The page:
At Places Like Brazen Head, It’s All About the People
Well, the moment has come for me to write about Brazen Head.
And now, I’m realizing that I’m quite conflicted. Of course, I want to pen the most earnest words about a restaurant I’ve come to love over the years, singing its deserved praises. I feel a sense of duty to capture the simple beauty and potentially gout-inducing coziness of the place.
But it doesn’t need or seem to want my praise. It existed well before I did, and hopefully will well after. I want to celebrate it, but also make sure it stays the same. Selfishly, I want to still be able to get a table and run back my last time there, per the script.
The most striking thing is the pride everyone takes in everything. This grace makes Brazen Head a second home. Once you go a few times, very quickly the staff remembers you and what you typically order (that aforementioned script). And for me it’s pretty much always this:
Caesar salad with extra, way-better-than-expected anchovies.
Too-hot and too-buttery escargot.
And prime rib with creamed spinach, and a baked potato with all the accoutrements.
As you look around the room, you quickly understand it’s unironically a vintage affair. They’ve been around since 1980 (cue mirrored bathroom), but other decor and touches and especially the menus point to a time earlier than that.
The list of cocktails is direct, not part of a “program” and certainly not concerned with trends: a Negroni, a Sazerac, a Rusty Nail. But for me, it’s always a Dirty Martini. Here, it’s made in a way I’ve seen no other place. A squeeze of olive brine, my pick of Beefeater gin, bargain vermouth, and a crash of ice quickly assemble in a pint glass. The drink is covered with a hand and through the gap between thumb and index, a bar spoon is bluntly stabbed at an angle rather enthusiastically until the drink is chilled. I’m convinced it may be the best method to make a martini, though I haven’t tried it at home for the legitimate fear that I’ll be sweeping up wet glass.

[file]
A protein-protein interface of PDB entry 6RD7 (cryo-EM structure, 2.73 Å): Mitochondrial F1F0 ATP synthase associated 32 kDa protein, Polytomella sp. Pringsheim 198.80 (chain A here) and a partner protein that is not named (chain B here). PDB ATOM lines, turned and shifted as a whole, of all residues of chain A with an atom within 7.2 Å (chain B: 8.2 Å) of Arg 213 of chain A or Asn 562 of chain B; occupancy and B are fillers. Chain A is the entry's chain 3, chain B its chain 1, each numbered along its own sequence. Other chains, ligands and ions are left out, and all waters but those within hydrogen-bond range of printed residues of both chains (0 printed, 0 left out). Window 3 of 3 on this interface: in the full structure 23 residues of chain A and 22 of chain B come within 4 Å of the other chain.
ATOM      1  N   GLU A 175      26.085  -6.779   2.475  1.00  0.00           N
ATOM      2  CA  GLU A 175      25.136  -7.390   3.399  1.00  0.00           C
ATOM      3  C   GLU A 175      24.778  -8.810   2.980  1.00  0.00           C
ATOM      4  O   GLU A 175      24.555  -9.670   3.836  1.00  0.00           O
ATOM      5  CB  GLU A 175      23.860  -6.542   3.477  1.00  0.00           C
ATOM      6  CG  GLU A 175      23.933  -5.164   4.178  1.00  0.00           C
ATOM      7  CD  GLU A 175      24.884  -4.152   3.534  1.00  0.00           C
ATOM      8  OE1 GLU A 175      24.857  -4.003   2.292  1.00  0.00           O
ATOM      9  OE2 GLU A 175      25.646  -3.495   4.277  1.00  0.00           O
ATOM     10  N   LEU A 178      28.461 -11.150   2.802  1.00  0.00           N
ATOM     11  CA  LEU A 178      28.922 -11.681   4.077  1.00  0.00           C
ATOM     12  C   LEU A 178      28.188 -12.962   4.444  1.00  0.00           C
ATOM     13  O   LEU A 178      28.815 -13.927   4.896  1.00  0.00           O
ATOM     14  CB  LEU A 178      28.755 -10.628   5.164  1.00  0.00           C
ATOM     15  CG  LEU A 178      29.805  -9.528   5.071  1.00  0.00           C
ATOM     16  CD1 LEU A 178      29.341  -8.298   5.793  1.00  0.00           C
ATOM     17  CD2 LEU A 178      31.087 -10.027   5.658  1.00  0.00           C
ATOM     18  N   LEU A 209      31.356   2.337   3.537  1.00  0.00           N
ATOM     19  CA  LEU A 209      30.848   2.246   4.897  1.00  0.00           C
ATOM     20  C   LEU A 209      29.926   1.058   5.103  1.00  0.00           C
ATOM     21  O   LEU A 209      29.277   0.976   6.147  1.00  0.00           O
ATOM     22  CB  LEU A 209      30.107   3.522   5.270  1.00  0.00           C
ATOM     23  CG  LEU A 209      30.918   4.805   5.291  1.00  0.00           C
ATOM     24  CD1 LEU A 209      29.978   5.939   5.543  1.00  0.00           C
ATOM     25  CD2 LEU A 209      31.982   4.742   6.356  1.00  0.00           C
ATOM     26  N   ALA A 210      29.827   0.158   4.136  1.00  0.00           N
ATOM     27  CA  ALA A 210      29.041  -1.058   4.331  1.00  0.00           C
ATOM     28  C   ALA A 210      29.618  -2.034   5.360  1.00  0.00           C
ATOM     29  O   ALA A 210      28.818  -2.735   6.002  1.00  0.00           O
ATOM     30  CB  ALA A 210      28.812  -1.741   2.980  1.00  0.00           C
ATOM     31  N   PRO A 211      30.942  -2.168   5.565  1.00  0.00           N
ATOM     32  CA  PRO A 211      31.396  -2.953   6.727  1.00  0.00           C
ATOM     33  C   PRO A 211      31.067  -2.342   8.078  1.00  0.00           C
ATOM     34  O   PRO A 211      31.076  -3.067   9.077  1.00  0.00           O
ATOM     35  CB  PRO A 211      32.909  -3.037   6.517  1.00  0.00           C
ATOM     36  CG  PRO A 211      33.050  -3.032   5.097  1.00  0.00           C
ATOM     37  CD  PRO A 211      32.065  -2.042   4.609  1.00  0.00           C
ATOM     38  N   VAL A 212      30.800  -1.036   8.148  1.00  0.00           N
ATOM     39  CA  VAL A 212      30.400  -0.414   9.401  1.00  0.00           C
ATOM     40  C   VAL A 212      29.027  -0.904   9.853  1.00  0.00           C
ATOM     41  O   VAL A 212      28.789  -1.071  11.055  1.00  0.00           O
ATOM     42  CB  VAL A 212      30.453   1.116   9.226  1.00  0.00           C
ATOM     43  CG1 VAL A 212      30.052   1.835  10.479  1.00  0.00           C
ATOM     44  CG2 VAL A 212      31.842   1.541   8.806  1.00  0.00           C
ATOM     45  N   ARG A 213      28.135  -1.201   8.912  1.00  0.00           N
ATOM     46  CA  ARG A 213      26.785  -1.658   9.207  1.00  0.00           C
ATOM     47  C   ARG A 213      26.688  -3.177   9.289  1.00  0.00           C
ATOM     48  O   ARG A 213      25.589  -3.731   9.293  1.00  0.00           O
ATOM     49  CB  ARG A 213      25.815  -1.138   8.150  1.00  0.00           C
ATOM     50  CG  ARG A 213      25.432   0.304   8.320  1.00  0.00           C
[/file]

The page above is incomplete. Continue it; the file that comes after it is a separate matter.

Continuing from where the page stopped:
As for the food, well, it’s great: straightforward, rich, comforting, well-seasoned, and made with far more care than you’d expect, reading the book by the cover.
Brazen Head is a place that is not only greater than the sum of its parts, but it’s about the people. Yourself, the bartender, your neighbor to the left, and your neighbor to your right. It forces you into conversation. I’ve met people there, and had long conversations with others, from an older couple celebrating a wedding anniversary there as they’ve been doing for decades to a lively, young group of first timers there for a friend’s birthday. It appeals to so many different people.
Service is facilitated by uncommonly friendly staff serving with no judgement about anyone. There is such a mix of people from different places and, depending on the night, widely or wildly different points in their evenings and levels of intoxication. The most intoxicating thing — OK, almost the most — is the feeling of being there, being part of the scene.
In restaurants, and especially in restaurant reviews, the focus is sometimes too heavily put on the goods: the food, the wine, the cocktails and how they inform the beverage “program,” the sourcing, the flavor combinations, blah blah.
We too often forget the people, especially those that are just other patrons. We discount the way the place makes us feel, the intangibles. It’s hard to describe and deeply personal. I expect a lot from a restaurant, a place that transports us away from our daily stressors — or in this case, also from the present decade. It is about something that takes so much time, persistence, and care to create hospitality and a sense of feeling welcome. Decades of a completed mission.
This, to me, is the essence of Brazen Head. I am waiting, with shortening patience, for my next chance to go back and be welcomed, and start with a frigid martini. Maybe I’ll see ya.
Geoff Davis is the chef at San Francisco’s upcoming Penny Roma. Follow him on Instagram at @geonate88.